OLYMPIA — Gov. Jay Inslee wants the Legislature to pass a $10 billion transportation-tax package within a week as part of a special session that’s also supposed to extend tax breaks for the aerospace industry, namely Boeing.
But it’s not clear that’s a realistic goal, considering state lawmakers have struggled for months to reach agreement on transportation. Members of the GOP-led majority in the Senate hinted strongly Tuesday that reaching a deal could take longer.
Senate Majority Leader Rodney Tom, standing by Inslee at an afternoon news conference, said that given the complexity of the transportation issues, “there is an understanding by all the parties that (a deal) might have to be a second phase.”
Inslee is calling the special session, starting Thursday, in a bid to get Boeing to build its new 777X in Washington state.
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In addition to a transportation-tax package, Inslee wants the Legislature to extend existing commercial airplane-tax incentives — due to expire in 2024 — until 2040 and expand a sales-and-use tax exemption for construction of buildings used to manufacture “superefficient airplanes” to all commercial airplanes and suppliers of wings and fuselages.
Other goals for the session include boosting enrollment in aerospace fields at community and technical colleges, and streamlining permitting for the development and expansion of manufacturing sites.
Few details were released about the tax package under discussion, but House Transportation Chairwoman Judy Clibborn said it includes a 10.5-cent increase in the state gas tax phased in over 12 years.
Clibborn said the package is similar to a proposal brought up in the state House earlier this year.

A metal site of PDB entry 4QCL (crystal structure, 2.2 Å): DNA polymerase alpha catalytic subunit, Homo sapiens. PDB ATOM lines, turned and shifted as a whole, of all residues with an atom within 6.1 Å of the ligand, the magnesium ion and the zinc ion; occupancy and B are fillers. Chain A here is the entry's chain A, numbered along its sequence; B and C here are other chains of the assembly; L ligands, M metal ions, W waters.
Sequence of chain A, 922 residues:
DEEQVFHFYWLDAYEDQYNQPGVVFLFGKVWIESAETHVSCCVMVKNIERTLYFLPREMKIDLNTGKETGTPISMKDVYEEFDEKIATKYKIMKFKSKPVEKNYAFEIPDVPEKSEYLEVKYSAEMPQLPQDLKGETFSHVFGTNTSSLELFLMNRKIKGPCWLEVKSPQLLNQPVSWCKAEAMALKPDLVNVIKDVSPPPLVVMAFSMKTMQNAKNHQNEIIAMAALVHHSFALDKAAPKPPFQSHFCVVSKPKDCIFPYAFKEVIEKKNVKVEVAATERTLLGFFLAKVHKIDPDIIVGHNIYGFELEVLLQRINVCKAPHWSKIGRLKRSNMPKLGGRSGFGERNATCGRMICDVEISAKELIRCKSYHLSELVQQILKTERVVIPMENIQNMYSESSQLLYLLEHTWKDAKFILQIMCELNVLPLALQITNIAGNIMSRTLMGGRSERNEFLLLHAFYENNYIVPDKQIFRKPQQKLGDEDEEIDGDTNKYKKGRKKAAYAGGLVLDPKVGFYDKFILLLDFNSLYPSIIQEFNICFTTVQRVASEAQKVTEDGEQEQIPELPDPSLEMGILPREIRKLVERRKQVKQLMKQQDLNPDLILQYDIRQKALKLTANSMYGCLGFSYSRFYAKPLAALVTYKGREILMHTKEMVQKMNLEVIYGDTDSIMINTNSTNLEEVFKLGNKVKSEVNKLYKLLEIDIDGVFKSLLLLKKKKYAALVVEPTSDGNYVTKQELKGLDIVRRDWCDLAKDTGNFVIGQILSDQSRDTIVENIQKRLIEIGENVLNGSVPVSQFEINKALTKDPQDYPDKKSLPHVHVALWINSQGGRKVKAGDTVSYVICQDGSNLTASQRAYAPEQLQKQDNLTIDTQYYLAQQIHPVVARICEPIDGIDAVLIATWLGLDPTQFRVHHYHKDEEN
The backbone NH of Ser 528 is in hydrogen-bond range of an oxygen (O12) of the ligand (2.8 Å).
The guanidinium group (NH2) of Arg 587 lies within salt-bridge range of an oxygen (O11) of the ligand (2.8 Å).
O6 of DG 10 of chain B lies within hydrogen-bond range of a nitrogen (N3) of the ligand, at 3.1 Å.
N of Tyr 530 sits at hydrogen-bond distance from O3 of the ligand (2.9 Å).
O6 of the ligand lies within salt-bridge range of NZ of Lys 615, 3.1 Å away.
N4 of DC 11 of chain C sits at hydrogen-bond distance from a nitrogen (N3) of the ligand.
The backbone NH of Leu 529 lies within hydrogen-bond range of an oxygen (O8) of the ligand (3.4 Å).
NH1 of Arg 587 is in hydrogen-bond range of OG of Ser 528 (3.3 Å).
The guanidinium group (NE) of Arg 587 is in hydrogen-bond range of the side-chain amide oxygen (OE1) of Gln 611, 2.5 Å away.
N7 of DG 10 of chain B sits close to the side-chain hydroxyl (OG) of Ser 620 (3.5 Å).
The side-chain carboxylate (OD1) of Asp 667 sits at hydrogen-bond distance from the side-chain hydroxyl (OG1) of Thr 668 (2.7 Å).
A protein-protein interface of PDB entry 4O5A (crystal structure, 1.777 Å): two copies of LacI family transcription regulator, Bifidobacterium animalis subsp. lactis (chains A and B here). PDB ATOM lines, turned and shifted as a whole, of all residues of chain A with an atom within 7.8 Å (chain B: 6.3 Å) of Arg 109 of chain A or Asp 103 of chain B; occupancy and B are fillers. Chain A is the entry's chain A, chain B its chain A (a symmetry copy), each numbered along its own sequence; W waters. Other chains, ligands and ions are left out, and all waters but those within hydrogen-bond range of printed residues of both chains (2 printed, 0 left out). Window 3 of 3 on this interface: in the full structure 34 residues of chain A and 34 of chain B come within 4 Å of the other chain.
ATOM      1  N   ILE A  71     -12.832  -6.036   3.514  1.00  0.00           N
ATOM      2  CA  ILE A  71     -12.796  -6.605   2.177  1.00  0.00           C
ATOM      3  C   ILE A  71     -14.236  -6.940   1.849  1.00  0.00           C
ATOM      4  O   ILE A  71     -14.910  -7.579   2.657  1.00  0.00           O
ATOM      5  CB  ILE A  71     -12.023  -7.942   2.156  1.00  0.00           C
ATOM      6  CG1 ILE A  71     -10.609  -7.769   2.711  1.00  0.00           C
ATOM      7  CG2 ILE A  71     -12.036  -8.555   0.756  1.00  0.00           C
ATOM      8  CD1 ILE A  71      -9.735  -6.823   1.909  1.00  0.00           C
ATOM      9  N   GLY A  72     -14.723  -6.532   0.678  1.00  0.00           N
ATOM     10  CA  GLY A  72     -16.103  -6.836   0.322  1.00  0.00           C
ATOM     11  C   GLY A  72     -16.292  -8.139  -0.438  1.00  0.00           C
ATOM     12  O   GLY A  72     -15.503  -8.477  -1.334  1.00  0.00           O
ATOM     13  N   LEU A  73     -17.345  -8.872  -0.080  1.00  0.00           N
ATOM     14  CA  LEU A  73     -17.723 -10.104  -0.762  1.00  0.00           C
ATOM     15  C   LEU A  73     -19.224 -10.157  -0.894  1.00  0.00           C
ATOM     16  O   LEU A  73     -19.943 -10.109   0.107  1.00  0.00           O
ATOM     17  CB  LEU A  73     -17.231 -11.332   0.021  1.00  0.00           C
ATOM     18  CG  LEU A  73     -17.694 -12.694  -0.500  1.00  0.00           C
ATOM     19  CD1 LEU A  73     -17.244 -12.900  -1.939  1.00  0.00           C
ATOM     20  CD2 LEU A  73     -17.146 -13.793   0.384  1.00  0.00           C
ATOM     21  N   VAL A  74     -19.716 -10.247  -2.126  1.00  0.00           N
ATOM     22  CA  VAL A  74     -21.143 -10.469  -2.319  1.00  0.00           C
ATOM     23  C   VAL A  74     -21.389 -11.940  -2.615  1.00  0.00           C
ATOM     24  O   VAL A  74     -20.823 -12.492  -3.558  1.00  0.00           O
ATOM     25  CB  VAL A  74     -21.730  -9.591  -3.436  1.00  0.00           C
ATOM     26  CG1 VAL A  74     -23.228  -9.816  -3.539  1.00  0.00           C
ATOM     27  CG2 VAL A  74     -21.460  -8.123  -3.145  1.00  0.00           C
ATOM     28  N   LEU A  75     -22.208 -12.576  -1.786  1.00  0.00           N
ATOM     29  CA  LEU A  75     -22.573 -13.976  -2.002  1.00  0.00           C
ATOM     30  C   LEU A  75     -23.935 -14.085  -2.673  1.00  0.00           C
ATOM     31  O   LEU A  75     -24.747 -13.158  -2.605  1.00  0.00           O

Along with the gas tax, that proposal also would have increased various weight and title fees, including a 15 percent boost in weight fees for freight trucks of more than 10,000 pounds.
The House package included billions of dollars for major projects, including work on Interstate 405 and Snoqualmie Pass on Interstate 90.
Lawmakers on Tuesday weren’t willing to outline projects that would be funded, except to say there’s no money in the package for a new Interstate 5 bridge over the Columbia River.
That was the biggest area of disagreement earlier this year. Republicans opposed the bridge project in part because it included light rail, which they argued was a waste of potential road space.
Other potential stumbling blocks remain, however. One of the biggest is a proposal by Republicans to use sales-tax money generated by state-funded transportation projects exclusively for transportation.
Currently the money goes into the state general fund. The governor’s budget office said that during the 2009-11 budget, transportation-project sales taxes generated about $75 million annually for the state operating budget. There was a lot of construction going on during that period.
Senate Transportation Committee co-Chairman Curtis King, R-Yakima, said the sales-tax provision, among others, needed to be resolved for a tax package to move forward.
Asked if he thought it could be done in the special session, King said, “It’s going to be very difficult to get to that point … There’s too many elements to all of this that have to be discussed and agreed to.”
Clibborn said she thinks reaching agreement on a package within a week “is doable. It just depends on how much people want to do it. I think we’ve talked it to death.”
Andrew Garber: 360-236-8268 or firstname.lastname@example.org